The examples used during the discussion of value systems, community involvement, and physical display of security all show a high impact of the approach in preventing crime. As discussed, combining them has an even greater impact on the areas they affect. There are, however, limits to how well they work socially, geographically, and in some cases, over time.
All the areas illustrated in this article also have cameras positioned in them, to provide the capacity to follow up when violations do occur. I’ve commented in a previous article about how important an effective and timeous capacity to respond to incidents is. But the point I’m making in this article is that if the likelihood of any incident happening is reduced significantly, the need for cameras and response is also reduced significantly.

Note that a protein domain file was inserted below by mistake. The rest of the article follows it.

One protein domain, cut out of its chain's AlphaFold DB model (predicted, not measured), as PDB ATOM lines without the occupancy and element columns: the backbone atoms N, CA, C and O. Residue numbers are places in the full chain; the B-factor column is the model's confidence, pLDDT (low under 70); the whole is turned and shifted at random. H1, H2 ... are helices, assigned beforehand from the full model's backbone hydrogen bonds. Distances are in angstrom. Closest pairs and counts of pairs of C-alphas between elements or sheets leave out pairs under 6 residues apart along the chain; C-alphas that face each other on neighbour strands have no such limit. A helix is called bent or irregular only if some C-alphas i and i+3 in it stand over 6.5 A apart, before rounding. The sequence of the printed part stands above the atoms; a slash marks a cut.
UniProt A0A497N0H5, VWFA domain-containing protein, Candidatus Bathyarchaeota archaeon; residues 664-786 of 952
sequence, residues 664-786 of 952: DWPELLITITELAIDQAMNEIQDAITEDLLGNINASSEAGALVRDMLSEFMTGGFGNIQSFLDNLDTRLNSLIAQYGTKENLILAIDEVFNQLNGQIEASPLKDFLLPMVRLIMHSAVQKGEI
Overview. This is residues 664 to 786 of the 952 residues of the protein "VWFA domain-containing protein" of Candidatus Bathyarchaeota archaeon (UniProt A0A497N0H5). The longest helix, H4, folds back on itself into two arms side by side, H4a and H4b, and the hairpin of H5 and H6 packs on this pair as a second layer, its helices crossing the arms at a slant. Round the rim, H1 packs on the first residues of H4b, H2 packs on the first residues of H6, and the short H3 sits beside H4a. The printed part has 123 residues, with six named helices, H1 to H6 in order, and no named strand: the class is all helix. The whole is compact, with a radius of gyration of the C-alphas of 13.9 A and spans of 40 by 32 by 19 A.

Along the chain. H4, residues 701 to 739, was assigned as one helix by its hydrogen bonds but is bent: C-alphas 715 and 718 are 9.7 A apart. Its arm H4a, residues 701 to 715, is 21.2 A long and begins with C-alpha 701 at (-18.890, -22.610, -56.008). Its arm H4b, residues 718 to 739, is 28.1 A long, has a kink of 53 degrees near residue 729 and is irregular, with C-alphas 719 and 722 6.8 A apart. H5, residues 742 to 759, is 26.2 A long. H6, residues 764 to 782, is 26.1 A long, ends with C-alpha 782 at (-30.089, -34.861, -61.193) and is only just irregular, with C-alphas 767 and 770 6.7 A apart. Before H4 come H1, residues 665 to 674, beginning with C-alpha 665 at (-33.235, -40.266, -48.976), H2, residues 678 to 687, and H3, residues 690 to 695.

These kinds of strategies can work at national, industrial, city, factory, and personal environments, but they need commitment from leadership, communities, law enforcement, and members of society. They are also currently in crises in South Africa with the last eight years having devastated common value systems and common identity. If you think of where there is an absence of upstanding value systems, community involvement, and physical display of security presence, it explains much of the difficulty experienced with the South African crime environment, as well as some others around the world.
It is possible to build and develop these positive concepts, though, no matter how battered they may appear to be, and this should be a priority for leaders and members of all communities.
Dr Craig Donald is a human factors specialist in security and CCTV. He is a director of Leaderware which provides instruments for the selection of CCTV operators, X-ray screeners and other security personnel in major operations around the world. He also runs CCTV Surveillance Skills and Body Language, and Advanced Surveillance Body Language courses for CCTV operators, supervisors and managers internationally, and consults on CCTV management. He can be contacted on +27 (0)11 787 7811 or firstname.lastname@example.org